SR-71 "Blackbird"

What can we say about the awesome SR-71 Blackbird?  It is the masterpiece of the Lockheed Skunk Works and aircraft designer Kelly Johnson.  It was designed to outrun enemy missiles and is the undefeated, fastest airplane in the world!  And, just like Superman, it can go "faster than a speeding bullet".  Much has already been written about the SR-71 (just do a search for it on your favorite Internet search engine), so we are going to concentrate on the SR-71's impact on the Mojave Desert.

The SR-71 began service in 1966 and was retired, for the first time, in 1990.  The powers-that-be soon realized, however, how valuable these planes were for wartime reconnaissance and for high-speed flight research so some SR-71's were brought back into service a few years later and used in the Persian Gulf War.

It wasn't until the 1990's that SR-71's appeared at Air Shows.  After their 1990 retirement, many SR-71's remained retired and are on static display in museums ranging from Richmond, Virginia to Seattle, Washington.  Two of the planes are even on display at a park near Air Force Plant 42 in Palmdale, California, where the aircraft had been manufactured.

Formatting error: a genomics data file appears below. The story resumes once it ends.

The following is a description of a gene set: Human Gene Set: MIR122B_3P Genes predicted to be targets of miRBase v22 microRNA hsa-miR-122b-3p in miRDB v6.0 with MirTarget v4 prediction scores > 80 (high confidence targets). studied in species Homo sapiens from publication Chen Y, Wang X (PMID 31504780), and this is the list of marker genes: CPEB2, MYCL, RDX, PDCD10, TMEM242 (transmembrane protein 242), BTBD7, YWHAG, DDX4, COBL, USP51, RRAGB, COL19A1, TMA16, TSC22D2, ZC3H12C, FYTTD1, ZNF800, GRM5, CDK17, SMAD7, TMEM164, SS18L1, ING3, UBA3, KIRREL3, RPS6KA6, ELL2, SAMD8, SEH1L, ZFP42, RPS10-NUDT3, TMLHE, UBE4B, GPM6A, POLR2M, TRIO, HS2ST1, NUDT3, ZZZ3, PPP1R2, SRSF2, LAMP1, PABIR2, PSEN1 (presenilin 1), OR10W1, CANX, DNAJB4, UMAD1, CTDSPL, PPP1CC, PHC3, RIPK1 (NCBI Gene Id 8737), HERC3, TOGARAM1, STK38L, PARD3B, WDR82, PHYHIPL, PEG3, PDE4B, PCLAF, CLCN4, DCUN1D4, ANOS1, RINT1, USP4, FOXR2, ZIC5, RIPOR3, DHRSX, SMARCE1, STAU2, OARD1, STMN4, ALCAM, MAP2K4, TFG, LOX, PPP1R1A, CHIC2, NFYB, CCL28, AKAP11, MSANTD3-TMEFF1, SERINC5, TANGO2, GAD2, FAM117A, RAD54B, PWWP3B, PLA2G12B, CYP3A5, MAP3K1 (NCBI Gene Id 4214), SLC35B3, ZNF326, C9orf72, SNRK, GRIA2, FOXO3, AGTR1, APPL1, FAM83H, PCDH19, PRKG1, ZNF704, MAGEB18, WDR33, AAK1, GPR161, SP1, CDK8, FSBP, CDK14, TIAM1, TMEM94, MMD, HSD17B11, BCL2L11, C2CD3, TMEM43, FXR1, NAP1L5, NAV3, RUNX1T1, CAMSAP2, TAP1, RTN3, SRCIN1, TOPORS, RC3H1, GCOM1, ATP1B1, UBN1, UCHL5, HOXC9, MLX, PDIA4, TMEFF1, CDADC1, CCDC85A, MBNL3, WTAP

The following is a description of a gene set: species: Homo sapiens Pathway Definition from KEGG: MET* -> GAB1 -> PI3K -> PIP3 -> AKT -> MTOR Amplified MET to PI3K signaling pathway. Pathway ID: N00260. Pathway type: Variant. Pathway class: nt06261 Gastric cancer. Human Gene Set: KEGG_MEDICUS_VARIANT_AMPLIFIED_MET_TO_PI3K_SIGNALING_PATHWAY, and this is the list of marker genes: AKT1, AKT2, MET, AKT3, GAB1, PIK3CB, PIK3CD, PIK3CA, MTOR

Now that some of these planes are back in service and not quite so secret anymore, they are appearing in more Air Shows.  At the 1999 Air Show at Edwards, the crowds were treated to an aerial demonstration given by NASA's SR-71 #61-7980.  This show was the aircraft's last flight and included a very noisy, high altitude flyby at mach 2 so that everyone could experience the double sonic boom!  The 2002 Air Show had a static display of an SR-71 (seen in the pictures below) but at the 2003 show, there was no SR-71 on display or in the sky.  You just never quite know when one will be at an Air Show.

Although sightings today are rare, the best places to spot an SR-71 in flight are either Edwards AFB or the Air Force Plant 42 in Palmdale.  At Edwards, the NASA Dryden Research Center on the northern edge of the base, will occasionally use one or two SR-71's for experiments or you can sometimes catch an SR-71 taking off or landing at the Palmdale Skunk Works facility where it comes in to be serviced.  

Front view of the SR-71.  From far-away, you have no idea that the SR-71 has such a flat fuselage.
Closer look at the nose of the SR-71.  Most static displays of the SR-71 have the cockpit covered like this probably because they want to keep the instrument panel a secret.
Rear-view of the twin-tailed Blackbird.
Front view of the starboard, high-performance J75 jet engine manufactured by Pratt & Whittney.
This view shows the shallow angle of the front of the J75 engine cone.  This shape is very efficient at scooping air into the engine and creating the reaction a jet engine needs to produce maximum thrust.
A closer look at the starboard side and wing of an SR-71.  Just ten years ago, the public wouldn't even think of getting this close to an SR-71.

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